What the "E" Stood For in Maserati Biturbo E

In the 1986 Maserati universe, E did not stand for electric, nor economic. Not by a long shot.

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Motorweek told us that in 1986, Texans considered a Chevy Suburban to be a status symbol. At the same time, the rest of the world was looking at the Maserati Biturbo E as a way to make the neighbors jealous. And Maserati was game. Its 2.5-liter export model came with a Nardi wood-rim steering wheel, full leather upholstery, and wood trim so tastefully fake, it could almost fool you.

Arriving in 1981, the Biturbo was Alejandro de Tomaso's tool for saving Maserati, and its basic platform was kept in production until 1998. The Biturbo badge itself was put on a zillion versions as well. The 1986 Biturbo E was the last of the carbureted coupes made for export, with a 2.5-liter twin-turbo V6, a new grille, fog lights, bigger tires, larger anti-roll bars, stiffer springs, gas-filled shock absorbers, and powerful ATE disk brakes all around.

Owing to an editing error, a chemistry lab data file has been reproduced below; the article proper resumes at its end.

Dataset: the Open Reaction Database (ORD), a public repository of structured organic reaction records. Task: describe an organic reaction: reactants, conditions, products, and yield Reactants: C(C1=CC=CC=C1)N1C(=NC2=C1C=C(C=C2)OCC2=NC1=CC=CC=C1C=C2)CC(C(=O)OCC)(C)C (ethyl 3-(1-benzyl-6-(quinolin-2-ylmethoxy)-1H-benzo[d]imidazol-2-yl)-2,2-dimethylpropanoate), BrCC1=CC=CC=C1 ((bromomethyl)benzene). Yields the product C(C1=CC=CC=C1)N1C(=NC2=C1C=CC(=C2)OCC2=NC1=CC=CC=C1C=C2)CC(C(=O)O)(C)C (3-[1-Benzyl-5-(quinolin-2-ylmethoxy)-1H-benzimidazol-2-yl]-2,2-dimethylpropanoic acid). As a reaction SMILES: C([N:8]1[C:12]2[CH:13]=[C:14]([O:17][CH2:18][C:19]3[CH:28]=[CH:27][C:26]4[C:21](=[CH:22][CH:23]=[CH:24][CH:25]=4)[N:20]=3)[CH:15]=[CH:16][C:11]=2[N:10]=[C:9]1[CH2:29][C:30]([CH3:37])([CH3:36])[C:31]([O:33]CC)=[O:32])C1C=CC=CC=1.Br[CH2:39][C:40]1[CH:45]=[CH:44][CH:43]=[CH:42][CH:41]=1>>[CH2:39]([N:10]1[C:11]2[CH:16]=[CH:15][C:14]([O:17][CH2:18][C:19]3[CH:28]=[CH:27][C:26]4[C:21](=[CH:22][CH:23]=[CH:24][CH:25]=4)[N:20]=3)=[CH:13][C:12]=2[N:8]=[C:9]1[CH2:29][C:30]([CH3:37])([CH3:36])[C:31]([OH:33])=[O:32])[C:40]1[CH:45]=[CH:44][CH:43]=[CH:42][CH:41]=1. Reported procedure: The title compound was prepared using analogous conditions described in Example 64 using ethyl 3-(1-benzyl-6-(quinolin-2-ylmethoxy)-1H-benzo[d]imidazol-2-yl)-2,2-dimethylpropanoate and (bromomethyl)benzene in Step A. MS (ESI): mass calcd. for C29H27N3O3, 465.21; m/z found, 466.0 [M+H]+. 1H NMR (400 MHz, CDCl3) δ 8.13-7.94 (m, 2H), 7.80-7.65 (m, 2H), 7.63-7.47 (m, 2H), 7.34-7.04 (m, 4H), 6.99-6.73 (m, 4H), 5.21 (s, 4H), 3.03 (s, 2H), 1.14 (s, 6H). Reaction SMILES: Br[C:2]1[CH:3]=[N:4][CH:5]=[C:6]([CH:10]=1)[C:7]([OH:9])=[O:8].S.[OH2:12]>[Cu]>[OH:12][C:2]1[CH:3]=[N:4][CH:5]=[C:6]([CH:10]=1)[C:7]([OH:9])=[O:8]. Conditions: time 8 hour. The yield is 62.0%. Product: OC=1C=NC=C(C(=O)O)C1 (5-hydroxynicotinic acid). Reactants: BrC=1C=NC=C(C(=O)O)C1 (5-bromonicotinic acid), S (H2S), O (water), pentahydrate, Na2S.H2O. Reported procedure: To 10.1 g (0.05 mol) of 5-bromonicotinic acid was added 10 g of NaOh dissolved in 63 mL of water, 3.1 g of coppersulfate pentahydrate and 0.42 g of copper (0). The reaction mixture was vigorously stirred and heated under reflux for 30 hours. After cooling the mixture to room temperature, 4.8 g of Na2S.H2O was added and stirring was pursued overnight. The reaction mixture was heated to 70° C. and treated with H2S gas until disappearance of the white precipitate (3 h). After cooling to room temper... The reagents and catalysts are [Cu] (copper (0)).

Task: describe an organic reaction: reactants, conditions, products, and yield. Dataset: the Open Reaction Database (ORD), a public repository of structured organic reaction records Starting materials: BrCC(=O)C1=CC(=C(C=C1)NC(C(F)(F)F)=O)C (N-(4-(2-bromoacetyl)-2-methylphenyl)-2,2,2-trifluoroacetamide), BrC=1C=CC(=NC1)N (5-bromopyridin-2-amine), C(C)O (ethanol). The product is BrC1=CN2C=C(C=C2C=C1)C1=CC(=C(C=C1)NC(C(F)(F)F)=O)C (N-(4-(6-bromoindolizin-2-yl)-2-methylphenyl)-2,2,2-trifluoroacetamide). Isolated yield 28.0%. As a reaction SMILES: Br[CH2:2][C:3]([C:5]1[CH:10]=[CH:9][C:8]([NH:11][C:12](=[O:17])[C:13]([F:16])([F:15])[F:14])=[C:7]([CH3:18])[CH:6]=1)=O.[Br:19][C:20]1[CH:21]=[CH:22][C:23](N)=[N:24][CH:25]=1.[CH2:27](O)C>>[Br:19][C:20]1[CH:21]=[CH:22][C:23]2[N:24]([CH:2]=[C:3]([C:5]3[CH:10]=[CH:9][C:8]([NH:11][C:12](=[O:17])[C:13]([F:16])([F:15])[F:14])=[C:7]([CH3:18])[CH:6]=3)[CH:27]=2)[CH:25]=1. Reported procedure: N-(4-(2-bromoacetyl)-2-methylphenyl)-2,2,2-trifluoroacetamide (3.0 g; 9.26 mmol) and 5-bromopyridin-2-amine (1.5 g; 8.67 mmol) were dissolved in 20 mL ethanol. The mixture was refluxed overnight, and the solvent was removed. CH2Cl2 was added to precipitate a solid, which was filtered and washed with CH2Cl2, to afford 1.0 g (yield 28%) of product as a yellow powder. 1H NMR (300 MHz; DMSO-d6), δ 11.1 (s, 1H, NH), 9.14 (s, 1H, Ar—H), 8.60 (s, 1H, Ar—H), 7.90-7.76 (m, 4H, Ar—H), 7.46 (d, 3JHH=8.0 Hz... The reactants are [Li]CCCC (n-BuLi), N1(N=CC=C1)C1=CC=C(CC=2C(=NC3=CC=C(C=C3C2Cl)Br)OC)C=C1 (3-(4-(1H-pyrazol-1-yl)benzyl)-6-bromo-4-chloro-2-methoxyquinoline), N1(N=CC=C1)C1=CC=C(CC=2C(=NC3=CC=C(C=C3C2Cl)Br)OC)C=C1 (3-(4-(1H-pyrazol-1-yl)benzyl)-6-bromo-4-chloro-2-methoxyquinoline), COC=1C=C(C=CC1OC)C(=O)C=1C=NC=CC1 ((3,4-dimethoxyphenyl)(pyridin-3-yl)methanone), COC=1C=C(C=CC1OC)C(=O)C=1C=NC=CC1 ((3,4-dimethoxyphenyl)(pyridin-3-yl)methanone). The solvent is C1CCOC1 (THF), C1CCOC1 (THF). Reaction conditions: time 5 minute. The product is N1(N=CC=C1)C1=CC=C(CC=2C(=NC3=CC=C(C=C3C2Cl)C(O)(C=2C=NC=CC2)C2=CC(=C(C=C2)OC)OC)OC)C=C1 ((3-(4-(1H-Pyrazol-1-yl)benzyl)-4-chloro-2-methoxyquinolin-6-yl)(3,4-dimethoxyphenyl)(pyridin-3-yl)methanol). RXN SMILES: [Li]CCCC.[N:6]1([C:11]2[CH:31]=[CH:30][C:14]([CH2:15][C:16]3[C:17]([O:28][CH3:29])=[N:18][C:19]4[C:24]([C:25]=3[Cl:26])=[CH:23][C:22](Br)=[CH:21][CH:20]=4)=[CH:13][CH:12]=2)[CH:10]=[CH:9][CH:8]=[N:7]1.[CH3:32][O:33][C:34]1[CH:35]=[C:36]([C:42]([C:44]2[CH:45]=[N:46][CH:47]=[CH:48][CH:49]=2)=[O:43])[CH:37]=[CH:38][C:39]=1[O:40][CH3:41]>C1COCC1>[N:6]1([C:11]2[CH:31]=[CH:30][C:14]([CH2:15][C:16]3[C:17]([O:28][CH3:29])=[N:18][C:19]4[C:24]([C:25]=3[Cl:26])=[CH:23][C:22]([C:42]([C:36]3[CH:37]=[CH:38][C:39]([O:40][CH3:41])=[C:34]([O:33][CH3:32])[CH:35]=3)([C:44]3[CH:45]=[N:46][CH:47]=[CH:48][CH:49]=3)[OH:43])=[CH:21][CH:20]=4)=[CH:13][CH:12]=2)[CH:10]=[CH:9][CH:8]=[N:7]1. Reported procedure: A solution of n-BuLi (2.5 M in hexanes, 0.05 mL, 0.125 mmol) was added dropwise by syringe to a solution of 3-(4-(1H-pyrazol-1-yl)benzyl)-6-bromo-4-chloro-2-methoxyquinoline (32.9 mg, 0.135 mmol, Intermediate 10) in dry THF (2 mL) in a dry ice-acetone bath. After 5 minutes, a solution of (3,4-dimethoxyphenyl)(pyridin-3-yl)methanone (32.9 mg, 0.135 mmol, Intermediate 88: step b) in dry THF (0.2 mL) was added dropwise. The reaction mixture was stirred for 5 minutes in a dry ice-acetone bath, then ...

With its improved handling and 185 horsepower, the Biturbo E was rather quick off the line, good in the corners, and fairly comfortable on the highway. Yet its slow steering and thirsty engine could make your forget that Maserati also threw in rear head restrains, shades, a crank-down spare tire and, as long as you lived on the West Coast, an intercooler!

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